Washington D.C., April 23, 2003—The
International Finance Corporation (IFC), the private sector arm of the
World Bank Group, will provide a grant of $305,000 to the Mozal Community
Development Trust in Mozambique. The grant will help expand outreach
to existing and new communities around the $2.1 billion Mozal Aluminum
Smelter, to which IFC
has provided debt financing.
The Mozal Community Development Trust was created to improve living conditions
in communities within a 10 km radius of the Mozal aluminum smelter. Mozal
has a yearly budget of $2 million to fund initiatives through the trust
in small business development, education and training, health and environment,
culture and sports, and community infrastructure. The trust aligns its
development initiatives with the national, provincial, and local government.
In carrying out these initiatives, it involves relevant stakeholders from
all levels of government, NGOs, community organizations, private sector
partners, and Mozal’s own employees.
IFC’s grant will focus on expanding four initiatives:
· Small business
In small business training, the grant will enable the trust to increase
training in carpet making, general business management, chicken broiler
production, and cashew tree maintenance to more participants, predominantly
poor women. The goal is to create more opportunities outside the
farming sector for a population characterized by subsistence farming.
The trust has already helped farmers in the Mozal area increase their production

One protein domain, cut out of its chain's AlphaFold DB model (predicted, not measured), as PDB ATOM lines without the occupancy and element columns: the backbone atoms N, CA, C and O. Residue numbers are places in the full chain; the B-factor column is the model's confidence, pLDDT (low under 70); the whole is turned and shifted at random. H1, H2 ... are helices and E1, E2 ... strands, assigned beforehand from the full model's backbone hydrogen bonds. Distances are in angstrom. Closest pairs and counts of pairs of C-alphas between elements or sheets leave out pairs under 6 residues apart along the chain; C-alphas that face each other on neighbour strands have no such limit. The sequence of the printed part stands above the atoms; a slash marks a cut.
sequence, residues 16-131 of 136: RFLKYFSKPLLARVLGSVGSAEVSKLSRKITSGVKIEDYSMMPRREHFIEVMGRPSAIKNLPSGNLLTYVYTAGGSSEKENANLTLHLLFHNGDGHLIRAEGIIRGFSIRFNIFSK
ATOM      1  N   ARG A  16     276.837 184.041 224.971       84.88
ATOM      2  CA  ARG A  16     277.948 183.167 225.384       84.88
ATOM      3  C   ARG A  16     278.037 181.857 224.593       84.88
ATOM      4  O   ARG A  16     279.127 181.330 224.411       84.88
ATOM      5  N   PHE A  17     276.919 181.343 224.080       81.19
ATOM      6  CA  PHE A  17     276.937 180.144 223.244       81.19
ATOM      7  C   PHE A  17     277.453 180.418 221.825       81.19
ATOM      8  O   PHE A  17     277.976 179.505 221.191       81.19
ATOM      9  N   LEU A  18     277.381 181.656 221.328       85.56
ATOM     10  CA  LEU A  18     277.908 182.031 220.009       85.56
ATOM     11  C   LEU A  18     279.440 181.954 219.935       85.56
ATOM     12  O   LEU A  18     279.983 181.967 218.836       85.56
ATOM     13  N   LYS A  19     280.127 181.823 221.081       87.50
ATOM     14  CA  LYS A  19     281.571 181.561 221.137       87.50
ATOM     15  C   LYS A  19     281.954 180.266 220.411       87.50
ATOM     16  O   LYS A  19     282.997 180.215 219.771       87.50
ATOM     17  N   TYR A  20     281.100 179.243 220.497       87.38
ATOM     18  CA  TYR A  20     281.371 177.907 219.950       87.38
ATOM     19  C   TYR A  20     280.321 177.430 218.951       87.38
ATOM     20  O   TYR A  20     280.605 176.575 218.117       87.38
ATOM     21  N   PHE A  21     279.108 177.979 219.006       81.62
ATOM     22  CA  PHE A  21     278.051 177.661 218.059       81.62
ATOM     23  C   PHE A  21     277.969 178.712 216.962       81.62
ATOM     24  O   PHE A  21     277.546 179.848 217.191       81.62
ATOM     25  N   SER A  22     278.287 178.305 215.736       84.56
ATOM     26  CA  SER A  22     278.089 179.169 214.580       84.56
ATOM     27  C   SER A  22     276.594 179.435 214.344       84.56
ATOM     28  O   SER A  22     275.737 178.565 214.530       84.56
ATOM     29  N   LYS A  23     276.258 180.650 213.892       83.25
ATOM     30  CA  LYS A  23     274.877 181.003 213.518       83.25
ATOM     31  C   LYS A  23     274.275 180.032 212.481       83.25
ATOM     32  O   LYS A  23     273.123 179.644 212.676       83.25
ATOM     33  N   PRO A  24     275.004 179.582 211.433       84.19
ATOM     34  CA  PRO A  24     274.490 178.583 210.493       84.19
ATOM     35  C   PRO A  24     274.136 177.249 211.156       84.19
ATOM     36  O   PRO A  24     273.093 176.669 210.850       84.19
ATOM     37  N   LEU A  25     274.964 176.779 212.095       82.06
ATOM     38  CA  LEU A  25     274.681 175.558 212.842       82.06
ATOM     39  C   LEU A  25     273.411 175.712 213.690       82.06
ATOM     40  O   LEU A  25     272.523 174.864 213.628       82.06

sixfold through agricultural development assistance. In an effort to assist
other farmers, the grant will allow an expansion of training to a cooperative
of farmers in a neighboring community.
To improve health services to local community residents, the grant will
upgrade existing health clinic facilities, specifically improving testing
for diseases as well as increasing the physical capacity of the facilities
to meet the growing numbers of users. This activity builds on the trust’s
previous success in reducing malaria by 50 percent in three years as well
as AIDS awareness and prevention initiatives, supported in part by IFC.
Further collaboration with the IFC
Against Aids program is planned.
Finally, to enable the local community to gain access to jobs at the smelter,
the grant will partially fund the construction of the area’s first secondary
school facility. Mozal requires applicants to have a minimum of a tenth
grade education and existing facilities offer education only to the seventh
“IFC’s grant to the Mozal Community Development Trust builds on the success
of our previous work with Mozal, in which IFC has invested and with which
we have worked through the Africa Project Development Facility since 2001,”
said Harold Rosen, the World Bank Group’s Director for Small and Medium
Observing that APDF organized training for over 20 local small businesses
resulting in more than $4 million worth of contracts from Mozal, Mr. Rosen
added, “We look forward to providing additional assistance to reach a
broader range of stakeholders.”
The mission of IFC is to promote sustainable private sector investment
in developing countries, helping to reduce poverty and improve people's
lives. IFC finances private sector investments in the developing
world, mobilizes capital in the international financial markets, helps
clients improve social and environmental sustainability, and provides technical
assistance and advice to governments and businesses. Since its founding
in 1956 through FY02, IFC has committed more than $34 billion of its own
funds and arranged $21 billion in syndications for 2,825 companies in 140
developing countries. IFC's worldwide committed portfolio as of FY02 was
$15.1 billion for its own account and $6.5 billion held for participants
in loan syndications.
IFC's small business linkages team works closely with the Corporation's
clients and partners worldwide to expand their local supply and distribution
chains, create more opportunities for smaller businesses, and assist in
sustainable community development efforts.